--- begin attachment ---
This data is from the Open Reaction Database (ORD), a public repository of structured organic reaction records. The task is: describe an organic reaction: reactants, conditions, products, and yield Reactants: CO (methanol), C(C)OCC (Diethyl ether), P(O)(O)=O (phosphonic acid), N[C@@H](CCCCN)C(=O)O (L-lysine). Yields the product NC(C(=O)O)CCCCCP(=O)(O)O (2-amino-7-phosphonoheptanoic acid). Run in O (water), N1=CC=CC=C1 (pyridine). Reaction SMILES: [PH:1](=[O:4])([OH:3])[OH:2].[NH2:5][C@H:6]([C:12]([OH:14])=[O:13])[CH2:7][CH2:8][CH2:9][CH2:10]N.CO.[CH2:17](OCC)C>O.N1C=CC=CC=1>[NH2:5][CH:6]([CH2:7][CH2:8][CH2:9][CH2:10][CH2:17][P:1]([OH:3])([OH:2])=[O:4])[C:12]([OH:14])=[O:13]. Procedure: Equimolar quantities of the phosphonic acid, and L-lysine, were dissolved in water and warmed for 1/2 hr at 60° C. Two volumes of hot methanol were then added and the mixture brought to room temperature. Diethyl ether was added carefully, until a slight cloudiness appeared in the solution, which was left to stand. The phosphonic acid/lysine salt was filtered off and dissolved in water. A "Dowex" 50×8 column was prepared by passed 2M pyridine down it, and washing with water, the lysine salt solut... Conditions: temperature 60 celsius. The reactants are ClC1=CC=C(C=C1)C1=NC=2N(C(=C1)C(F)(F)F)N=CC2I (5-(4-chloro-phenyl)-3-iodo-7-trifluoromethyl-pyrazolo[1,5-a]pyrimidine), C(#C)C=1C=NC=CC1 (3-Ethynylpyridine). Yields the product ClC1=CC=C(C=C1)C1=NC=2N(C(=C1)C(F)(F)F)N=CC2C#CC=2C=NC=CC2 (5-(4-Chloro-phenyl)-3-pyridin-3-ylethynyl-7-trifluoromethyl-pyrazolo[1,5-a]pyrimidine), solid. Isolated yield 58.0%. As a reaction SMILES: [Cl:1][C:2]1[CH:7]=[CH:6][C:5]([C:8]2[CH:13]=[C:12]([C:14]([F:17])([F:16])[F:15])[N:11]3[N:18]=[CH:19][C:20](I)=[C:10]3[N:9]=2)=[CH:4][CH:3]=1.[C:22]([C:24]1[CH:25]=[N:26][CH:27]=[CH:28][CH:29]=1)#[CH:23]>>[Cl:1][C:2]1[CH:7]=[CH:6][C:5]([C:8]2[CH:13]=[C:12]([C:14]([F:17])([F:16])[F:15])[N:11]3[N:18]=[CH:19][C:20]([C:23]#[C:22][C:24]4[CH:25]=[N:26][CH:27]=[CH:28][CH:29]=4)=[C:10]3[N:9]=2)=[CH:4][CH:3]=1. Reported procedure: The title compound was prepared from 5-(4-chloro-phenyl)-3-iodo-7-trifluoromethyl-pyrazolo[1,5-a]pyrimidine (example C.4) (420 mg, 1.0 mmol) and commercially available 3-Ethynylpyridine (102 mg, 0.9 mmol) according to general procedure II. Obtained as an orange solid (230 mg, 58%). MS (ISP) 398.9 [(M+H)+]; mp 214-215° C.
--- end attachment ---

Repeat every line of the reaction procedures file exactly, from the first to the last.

This data is from the Open Reaction Database (ORD), a public repository of structured organic reaction records. The task is: describe an organic reaction: reactants, conditions, products, and yield Reactants: CO (methanol), C(C)OCC (Diethyl ether), P(O)(O)=O (phosphonic acid), N[C@@H](CCCCN)C(=O)O (L-lysine). Yields the product NC(C(=O)O)CCCCCP(=O)(O)O (2-amino-7-phosphonoheptanoic acid). Run in O (water), N1=CC=CC=C1 (pyridine). Reaction SMILES: [PH:1](=[O:4])([OH:3])[OH:2].[NH2:5][C@H:6]([C:12]([OH:14])=[O:13])[CH2:7][CH2:8][CH2:9][CH2:10]N.CO.[CH2:17](OCC)C>O.N1C=CC=CC=1>[NH2:5][CH:6]([CH2:7][CH2:8][CH2:9][CH2:10][CH2:17][P:1]([OH:3])([OH:2])=[O:4])[C:12]([OH:14])=[O:13]. Procedure: Equimolar quantities of the phosphonic acid, and L-lysine, were dissolved in water and warmed for 1/2 hr at 60° C. Two volumes of hot methanol were then added and the mixture brought to room temperature. Diethyl ether was added carefully, until a slight cloudiness appeared in the solution, which was left to stand. The phosphonic acid/lysine salt was filtered off and dissolved in water. A "Dowex" 50×8 column was prepared by passed 2M pyridine down it, and washing with water, the lysine salt solut... Conditions: temperature 60 celsius. The reactants are ClC1=CC=C(C=C1)C1=NC=2N(C(=C1)C(F)(F)F)N=CC2I (5-(4-chloro-phenyl)-3-iodo-7-trifluoromethyl-pyrazolo[1,5-a]pyrimidine), C(#C)C=1C=NC=CC1 (3-Ethynylpyridine). Yields the product ClC1=CC=C(C=C1)C1=NC=2N(C(=C1)C(F)(F)F)N=CC2C#CC=2C=NC=CC2 (5-(4-Chloro-phenyl)-3-pyridin-3-ylethynyl-7-trifluoromethyl-pyrazolo[1,5-a]pyrimidine), solid. Isolated yield 58.0%. As a reaction SMILES: [Cl:1][C:2]1[CH:7]=[CH:6][C:5]([C:8]2[CH:13]=[C:12]([C:14]([F:17])([F:16])[F:15])[N:11]3[N:18]=[CH:19][C:20](I)=[C:10]3[N:9]=2)=[CH:4][CH:3]=1.[C:22]([C:24]1[CH:25]=[N:26][CH:27]=[CH:28][CH:29]=1)#[CH:23]>>[Cl:1][C:2]1[CH:7]=[CH:6][C:5]([C:8]2[CH:13]=[C:12]([C:14]([F:17])([F:16])[F:15])[N:11]3[N:18]=[CH:19][C:20]([C:23]#[C:22][C:24]4[CH:25]=[N:26][CH:27]=[CH:28][CH:29]=4)=[C:10]3[N:9]=2)=[CH:4][CH:3]=1. Reported procedure: The title compound was prepared from 5-(4-chloro-phenyl)-3-iodo-7-trifluoromethyl-pyrazolo[1,5-a]pyrimidine (example C.4) (420 mg, 1.0 mmol) and commercially available 3-Ethynylpyridine (102 mg, 0.9 mmol) according to general procedure II. Obtained as an orange solid (230 mg, 58%). MS (ISP) 398.9 [(M+H)+]; mp 214-215° C.